(London Guardian) Barack Obama’s election win in 2008 was hailed by some as ushering in a post-racial age in the US. However, recent books and surveys have shown that black American progress has often either halted or declined.
From increasing segregation in the workplace, to hundreds of thousands of young black men in prison, to stuttering levels of black voting and a black middle class sent into reverse by the recession, the election of America’s first black president – and his fight to win a second term – seem to have had little impact on any of this.
Some of the most shocking revelations are detailed in a new book called Invisible Men by sociology professor Becky Pettit from the University of Washington. Pettit realised that many surveys conducted by government agencies exclude people in the prison population from their research and findings. When Pettit added them in, she found that it dramatically altered the picture of the status of black America, as the number of black Americans in jail is disproportionately high. About half of the 2.3 million people in US prisons are black.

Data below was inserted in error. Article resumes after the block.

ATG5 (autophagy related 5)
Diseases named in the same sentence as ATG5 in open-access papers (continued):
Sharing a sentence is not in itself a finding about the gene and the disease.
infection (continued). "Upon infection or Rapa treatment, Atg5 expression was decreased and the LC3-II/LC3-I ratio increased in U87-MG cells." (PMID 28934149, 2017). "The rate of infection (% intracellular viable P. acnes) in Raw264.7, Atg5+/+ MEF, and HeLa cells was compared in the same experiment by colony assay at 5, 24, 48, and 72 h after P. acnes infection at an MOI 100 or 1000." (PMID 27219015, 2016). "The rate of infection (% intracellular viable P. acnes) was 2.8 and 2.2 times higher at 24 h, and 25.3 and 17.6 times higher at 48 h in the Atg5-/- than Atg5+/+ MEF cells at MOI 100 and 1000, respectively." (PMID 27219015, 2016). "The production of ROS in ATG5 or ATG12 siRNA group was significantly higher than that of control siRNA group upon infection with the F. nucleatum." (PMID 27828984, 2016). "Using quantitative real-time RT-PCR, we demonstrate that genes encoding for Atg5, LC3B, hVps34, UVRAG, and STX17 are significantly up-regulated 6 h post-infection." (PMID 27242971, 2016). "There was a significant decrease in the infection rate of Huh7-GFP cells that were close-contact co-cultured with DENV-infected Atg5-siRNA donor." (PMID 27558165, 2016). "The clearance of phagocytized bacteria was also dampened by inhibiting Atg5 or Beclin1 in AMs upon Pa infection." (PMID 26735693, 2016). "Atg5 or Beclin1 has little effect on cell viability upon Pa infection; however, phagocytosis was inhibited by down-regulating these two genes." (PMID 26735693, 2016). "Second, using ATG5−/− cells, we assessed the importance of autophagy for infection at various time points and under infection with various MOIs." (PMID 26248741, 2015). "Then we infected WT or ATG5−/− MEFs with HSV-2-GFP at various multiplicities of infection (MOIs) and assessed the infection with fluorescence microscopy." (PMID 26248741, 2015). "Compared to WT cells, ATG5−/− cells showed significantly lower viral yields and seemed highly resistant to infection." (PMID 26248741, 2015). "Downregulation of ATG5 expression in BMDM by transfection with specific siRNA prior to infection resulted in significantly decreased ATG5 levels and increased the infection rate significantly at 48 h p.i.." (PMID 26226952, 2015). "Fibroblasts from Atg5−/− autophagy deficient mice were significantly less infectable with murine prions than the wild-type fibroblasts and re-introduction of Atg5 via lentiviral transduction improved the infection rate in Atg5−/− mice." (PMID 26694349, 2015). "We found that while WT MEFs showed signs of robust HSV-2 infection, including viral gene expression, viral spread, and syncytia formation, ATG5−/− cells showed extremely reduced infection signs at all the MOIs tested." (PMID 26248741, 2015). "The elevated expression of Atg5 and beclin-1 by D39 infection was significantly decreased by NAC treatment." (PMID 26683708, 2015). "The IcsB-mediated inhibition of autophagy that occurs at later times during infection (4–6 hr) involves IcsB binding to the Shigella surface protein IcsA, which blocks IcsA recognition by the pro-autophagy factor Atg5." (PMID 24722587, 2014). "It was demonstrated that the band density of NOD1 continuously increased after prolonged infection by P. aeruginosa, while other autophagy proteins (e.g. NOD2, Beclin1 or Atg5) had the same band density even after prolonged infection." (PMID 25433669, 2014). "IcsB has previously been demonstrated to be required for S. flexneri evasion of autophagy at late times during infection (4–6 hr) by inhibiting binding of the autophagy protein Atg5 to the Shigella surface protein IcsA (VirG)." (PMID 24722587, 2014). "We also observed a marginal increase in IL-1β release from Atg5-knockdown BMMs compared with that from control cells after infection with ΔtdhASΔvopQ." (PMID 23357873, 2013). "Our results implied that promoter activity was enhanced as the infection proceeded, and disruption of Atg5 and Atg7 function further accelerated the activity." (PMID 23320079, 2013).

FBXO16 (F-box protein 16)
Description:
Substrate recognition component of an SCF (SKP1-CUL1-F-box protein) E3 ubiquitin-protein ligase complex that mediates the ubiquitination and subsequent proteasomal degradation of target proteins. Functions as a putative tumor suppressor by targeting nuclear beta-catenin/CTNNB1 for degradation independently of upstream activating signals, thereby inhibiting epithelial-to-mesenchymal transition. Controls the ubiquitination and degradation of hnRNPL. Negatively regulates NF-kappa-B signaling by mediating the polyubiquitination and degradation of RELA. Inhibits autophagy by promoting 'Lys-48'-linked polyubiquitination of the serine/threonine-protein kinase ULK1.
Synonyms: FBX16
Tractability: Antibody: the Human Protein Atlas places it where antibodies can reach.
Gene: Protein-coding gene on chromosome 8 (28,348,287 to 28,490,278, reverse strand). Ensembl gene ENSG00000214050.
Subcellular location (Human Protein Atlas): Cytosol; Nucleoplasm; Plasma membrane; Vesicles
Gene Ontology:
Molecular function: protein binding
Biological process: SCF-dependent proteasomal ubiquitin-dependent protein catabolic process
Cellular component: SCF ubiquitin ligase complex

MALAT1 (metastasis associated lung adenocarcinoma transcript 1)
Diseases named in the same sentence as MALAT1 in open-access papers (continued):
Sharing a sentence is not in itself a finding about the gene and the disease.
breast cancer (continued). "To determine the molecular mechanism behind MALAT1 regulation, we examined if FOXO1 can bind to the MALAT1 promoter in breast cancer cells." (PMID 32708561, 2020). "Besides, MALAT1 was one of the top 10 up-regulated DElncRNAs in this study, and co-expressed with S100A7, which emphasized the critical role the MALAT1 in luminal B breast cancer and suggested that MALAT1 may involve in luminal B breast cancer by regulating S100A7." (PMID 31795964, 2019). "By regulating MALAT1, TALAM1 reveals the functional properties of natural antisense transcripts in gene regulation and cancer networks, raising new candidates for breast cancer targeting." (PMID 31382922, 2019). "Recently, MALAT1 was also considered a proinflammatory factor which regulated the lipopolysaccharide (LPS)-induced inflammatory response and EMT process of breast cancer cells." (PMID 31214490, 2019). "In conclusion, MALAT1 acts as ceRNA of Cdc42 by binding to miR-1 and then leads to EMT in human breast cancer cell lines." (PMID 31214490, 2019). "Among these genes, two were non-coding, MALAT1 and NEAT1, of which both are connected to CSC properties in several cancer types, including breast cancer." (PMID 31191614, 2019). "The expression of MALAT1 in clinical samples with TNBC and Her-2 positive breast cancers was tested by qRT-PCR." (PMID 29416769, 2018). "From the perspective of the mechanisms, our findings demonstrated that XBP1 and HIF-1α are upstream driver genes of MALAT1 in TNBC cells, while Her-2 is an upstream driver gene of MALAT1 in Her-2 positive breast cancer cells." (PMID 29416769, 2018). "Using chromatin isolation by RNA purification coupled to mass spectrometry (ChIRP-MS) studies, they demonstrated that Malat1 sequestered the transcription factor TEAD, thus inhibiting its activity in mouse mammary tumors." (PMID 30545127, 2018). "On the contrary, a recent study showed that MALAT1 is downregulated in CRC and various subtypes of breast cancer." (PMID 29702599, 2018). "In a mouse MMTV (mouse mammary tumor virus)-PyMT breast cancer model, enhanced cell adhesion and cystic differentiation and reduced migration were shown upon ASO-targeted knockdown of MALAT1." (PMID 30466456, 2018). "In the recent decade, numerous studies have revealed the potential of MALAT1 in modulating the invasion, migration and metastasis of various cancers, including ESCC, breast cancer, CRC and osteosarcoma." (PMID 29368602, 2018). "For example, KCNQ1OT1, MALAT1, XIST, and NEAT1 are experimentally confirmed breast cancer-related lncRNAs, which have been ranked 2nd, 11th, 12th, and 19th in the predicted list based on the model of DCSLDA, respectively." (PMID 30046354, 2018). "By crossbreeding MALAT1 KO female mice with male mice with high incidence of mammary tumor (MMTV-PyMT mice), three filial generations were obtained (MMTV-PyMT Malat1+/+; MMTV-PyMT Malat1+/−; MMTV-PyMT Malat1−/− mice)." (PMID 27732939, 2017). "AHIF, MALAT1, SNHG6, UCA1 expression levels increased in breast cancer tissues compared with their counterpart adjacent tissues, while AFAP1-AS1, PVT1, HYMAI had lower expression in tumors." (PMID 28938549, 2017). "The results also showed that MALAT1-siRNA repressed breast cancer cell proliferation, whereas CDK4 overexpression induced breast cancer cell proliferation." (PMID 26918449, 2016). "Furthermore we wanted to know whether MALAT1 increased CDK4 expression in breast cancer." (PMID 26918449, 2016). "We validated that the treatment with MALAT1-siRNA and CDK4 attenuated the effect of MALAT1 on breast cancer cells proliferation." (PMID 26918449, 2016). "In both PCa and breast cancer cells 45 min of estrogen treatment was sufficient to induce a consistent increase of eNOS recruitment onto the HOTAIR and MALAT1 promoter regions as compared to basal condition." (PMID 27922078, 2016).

The results of Pettit’s work, some argue, have exploded what she calls “the myth of black progress” since the civil rights era of the 1960s.